What is the problem?
Last Autumn, the European Commission sought to modernise copyright law to address the realities of current technology. While well intentioned, the EU’s planned changes to copyright law may have unintended consequences that could threaten the future of innovative research in Europe.
The current EU proposal limits Europe by imposing barriers to TDM, restricting its use to “scientific research” carried out by non-commercial “research organisations.” This means that only universities, libraries and public research institutions will be exempt, and even they would be prohibited from commercializing their breakthroughs.
As a result, European businesses, particularly startups, will suffer. Research organisations will also suffer as they will be prohibited from truly reaping their commercial benefits of their innovations. The cost to Europe in missed TDM research will mean fewer European discoveries and innovations in healthcare, in technology and across diverse industries.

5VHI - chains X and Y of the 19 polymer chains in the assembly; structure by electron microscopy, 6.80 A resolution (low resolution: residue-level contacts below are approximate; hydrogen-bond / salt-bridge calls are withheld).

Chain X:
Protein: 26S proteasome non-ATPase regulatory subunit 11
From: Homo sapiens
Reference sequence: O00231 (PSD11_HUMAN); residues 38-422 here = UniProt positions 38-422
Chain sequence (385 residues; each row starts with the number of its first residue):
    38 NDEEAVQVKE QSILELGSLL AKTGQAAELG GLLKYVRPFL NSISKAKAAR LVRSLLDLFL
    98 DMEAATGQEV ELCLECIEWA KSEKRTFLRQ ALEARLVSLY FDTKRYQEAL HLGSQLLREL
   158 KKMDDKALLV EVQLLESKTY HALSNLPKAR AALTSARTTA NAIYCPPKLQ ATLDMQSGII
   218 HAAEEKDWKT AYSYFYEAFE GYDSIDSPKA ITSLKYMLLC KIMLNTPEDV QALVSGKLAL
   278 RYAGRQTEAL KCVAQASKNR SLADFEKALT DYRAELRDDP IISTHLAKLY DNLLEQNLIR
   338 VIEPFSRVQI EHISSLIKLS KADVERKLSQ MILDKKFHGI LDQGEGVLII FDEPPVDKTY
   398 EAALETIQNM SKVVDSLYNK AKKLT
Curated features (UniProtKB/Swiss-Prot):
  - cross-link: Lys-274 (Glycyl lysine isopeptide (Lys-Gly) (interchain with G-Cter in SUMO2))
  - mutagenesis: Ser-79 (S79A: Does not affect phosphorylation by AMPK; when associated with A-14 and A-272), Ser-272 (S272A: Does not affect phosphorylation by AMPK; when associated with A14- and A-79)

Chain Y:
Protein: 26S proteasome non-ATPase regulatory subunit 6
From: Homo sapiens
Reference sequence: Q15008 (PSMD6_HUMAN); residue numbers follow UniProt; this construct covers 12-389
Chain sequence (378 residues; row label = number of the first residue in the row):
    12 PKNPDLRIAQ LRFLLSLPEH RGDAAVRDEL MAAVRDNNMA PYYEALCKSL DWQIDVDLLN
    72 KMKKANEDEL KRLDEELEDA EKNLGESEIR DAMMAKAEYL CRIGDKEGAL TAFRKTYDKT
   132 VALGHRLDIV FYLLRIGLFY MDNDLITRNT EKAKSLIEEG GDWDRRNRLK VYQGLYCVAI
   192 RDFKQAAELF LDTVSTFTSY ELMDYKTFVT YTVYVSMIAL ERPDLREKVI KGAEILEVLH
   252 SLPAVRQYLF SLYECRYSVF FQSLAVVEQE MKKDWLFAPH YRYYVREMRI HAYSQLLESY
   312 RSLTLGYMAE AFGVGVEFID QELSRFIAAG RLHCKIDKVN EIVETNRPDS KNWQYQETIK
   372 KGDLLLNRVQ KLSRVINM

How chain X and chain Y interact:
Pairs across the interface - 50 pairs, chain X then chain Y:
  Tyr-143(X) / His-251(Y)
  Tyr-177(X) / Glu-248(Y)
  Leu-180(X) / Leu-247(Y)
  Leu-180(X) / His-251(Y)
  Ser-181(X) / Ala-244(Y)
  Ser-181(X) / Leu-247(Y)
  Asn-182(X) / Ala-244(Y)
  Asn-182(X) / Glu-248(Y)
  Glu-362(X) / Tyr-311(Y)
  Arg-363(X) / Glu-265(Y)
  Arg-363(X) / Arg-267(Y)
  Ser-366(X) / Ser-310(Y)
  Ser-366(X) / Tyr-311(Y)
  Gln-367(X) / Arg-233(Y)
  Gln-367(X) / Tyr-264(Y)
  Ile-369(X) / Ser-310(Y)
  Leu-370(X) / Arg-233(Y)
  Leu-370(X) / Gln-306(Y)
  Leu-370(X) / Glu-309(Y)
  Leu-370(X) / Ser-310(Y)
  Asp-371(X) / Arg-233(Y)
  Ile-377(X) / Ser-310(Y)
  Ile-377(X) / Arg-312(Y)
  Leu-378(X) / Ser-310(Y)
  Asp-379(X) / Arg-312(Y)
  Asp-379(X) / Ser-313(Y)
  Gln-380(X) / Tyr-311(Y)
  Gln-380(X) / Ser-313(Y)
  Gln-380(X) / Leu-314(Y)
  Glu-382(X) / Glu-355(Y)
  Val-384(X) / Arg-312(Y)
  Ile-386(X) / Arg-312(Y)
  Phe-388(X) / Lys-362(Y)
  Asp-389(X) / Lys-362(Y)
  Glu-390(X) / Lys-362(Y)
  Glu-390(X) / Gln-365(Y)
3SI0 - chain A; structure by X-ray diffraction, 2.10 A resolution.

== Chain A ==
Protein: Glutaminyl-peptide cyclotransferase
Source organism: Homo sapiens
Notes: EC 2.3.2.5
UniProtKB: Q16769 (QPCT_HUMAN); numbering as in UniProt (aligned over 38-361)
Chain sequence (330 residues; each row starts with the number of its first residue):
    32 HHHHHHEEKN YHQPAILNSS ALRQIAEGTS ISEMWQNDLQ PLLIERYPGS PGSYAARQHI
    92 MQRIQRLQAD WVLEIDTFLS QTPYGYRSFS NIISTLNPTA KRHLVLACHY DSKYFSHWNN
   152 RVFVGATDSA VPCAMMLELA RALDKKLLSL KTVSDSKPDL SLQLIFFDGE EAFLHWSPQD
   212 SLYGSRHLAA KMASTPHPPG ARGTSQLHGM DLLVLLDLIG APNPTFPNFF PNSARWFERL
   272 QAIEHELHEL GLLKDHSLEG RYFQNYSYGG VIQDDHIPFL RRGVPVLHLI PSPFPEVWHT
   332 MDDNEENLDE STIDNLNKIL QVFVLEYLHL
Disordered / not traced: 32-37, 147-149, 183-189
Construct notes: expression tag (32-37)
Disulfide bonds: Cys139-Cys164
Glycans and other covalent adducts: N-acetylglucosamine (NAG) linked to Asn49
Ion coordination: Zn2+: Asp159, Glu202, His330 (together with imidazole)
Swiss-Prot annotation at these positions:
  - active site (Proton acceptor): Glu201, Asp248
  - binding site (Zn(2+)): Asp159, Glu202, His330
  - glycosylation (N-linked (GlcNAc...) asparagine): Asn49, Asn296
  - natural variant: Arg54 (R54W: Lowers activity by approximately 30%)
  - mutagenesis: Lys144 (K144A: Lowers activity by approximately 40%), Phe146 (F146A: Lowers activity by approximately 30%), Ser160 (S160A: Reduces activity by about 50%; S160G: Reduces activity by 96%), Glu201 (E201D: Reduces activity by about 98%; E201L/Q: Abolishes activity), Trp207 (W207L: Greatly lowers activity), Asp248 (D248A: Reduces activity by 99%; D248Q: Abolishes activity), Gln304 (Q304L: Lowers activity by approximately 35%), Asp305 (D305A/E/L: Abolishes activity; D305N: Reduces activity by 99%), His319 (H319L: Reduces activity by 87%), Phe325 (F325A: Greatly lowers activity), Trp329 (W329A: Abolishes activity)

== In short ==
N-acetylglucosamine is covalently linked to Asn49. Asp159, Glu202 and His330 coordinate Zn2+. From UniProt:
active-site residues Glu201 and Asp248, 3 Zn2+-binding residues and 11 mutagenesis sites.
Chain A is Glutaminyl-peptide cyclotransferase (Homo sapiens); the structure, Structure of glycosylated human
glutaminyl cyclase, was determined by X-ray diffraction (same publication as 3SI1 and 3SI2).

Worse, public and private research, along with emerging jobs in data analytics, technology, and artificial intelligence will be slowed at precisely the moment when other countries, including China, Singapore, Australia and the United States, are eliminating barriers for entities that use TDM.